Two minor pegmatite districts, Chihuahua Valley and Aguanga Mountain, occur just over the San Diego County line. The best known prospect in the Chihuahua Valley district is the Blue Lady mine, which has yielded numerous dark, indigo-blue tourmaline crystals, along with the occasional aquamarine and morganite specimen. Large, well-formed crystals of microcline have been recovered as well. Two mines on Aguanga Mountain--the Maple Lode and the Ware mine (also known as the Mountain Lily or the Emeralite mine) have periodically produced small amounts of colorless to blue topaz, and small crystals of bright blue and blue-pink bicolored tourmaline.

The best known and most productive districts occur in north-central San Diego County. The Pala district, near a village of the same name, consists of numerous pegmatites centered on three hills. The westernmost, Queen Mountain, is host to a number of well-known mines including the Stewart, Tourmaline Queen and Tourmaline King, which have been the source of numerous spectacular specimens of pink and bicolored tourmaline. Chief Mountain, in the center of the district, is home to the Pala Chief mine (known for producing high-quality specimens of both colored tourmaline and kunzite) as well as the Elizabeth R, source of some very good morganite in recent years. To the east, Hiriart Mountain hosts numerous pegmatites, including the Katerina, Vandenberg and White Queen, which have yielded fine specimens of kunzite and morganite. Kunzite, the lilac-colored gem variety of spodumene, was first identified from the pegmatites of Hiriart Mountain.

About 25 miles east of Pala, near Henshaw Reservoir, is the Mesa Grande district. Though numerous pegmatites in the district have produced small amounts of gem and specimen materials, its fame rests largely on the Himalaya mine, which during the course of the past century has been one of the most productive gem pegmatites in North America, if not the world. Aside from yielding literally tons of colored tourmaline, the Himalaya mine has been the source of numerous specimens of other minerals, including fluorapatite, hambergite, stibiotantalite, stilbite, quartz, lepidolite and feldspars. Other mines in the district include the San Diego, Esmeralda, Cota, Payne and Green Ledge.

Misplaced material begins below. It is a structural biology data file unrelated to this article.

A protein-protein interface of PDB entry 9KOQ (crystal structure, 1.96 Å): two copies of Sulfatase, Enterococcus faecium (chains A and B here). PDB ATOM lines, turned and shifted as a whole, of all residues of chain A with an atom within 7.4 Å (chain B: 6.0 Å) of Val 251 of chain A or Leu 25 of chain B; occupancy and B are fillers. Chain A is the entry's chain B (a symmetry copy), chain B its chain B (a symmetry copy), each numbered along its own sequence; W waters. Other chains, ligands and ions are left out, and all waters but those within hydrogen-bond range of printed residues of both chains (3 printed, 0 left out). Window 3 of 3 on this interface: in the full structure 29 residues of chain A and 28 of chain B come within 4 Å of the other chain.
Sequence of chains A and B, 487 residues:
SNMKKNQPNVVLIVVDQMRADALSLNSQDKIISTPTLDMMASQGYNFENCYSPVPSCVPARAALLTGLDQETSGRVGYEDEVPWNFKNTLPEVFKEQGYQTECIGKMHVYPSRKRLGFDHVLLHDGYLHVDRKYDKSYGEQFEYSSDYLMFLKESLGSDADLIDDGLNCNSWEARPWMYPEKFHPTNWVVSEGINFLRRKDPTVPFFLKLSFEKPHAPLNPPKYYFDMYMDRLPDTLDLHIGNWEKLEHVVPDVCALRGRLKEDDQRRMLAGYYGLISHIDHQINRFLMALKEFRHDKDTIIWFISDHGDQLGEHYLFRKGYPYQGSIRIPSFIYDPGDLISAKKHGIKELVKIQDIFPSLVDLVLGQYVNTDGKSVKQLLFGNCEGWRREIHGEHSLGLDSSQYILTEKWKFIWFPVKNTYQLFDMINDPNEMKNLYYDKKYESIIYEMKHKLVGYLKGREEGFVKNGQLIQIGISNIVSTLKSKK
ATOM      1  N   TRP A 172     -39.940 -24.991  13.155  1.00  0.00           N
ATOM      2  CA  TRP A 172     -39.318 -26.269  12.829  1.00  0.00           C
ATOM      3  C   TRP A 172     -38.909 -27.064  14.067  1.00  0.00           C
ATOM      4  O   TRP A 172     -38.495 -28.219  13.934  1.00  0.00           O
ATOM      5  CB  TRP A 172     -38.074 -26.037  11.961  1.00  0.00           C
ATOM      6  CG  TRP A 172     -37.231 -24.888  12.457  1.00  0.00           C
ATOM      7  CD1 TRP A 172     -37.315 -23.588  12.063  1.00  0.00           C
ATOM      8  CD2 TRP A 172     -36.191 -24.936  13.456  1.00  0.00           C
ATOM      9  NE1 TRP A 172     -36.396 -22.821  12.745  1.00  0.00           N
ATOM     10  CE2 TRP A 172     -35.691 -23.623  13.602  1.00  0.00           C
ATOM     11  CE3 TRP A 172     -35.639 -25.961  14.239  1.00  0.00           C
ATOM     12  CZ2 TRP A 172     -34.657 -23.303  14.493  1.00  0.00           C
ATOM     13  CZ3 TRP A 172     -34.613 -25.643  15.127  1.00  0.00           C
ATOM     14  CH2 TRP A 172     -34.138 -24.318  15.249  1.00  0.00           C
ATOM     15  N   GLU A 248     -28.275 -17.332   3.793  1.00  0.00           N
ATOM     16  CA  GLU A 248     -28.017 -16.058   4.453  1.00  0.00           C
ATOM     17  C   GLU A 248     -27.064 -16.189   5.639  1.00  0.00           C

The Rincon district is located between Pala and Mesa Grande, and has been the source of minor amounts of colored tourmaline and gem aquamarine in the past. The best known mines in the district are the Clark, Mack and Victor. Most of the district is on private or tribal lands, and very little material has been mined from these pegmatites in recent years.

The Ramona district is located in central San Diego County near the town of the same name. The most famous and productive pegmatite in the district has been the Little Three mine. The mine actually exploits two adjacent pegmatites of markedly different character. The Main Little Three dike has been the occasional source of some spectacular specimens of blue topaz, which rival those found in the Alabashka area of the Ural Mountains, Russia in form and color. The dike has also produced numerous well-formed crystals of dark green tourmaline, commonly associated with smoky quartz and feldspars. The nearby Hercules-Spessartine dike has been the source of some of the finest near-end-member spessartine garnet found anywhere. The material is typically rather corroded and is more suitable for lapidary use, but some spectacular specimens have occasionally been found.

The Jacumba district is a remote and poorly prospected region near the Mexican border. A major find of gem spodumene was made there in 1975 at a prospect known as the Beebe Hole. This claim has since been merged with the neighboring Pack Rat mine and, while no more finds of spodumene have been made, the mine did produce some gem aquamarine, spessartine, fluorapatite and rare phosphate minerals during the 1990's.

Although most pegmatite mines in southern California have once again fallen into inactivity, occasional finds continue to be made. Most important has been the remarkable finds of pink tourmaline and beryl at the previously unimportant Cryo-Genie mine in 2001-2003. The Stewart, Elizabeth R and Pala Chief mines also continue to be worked, producing the occasional find.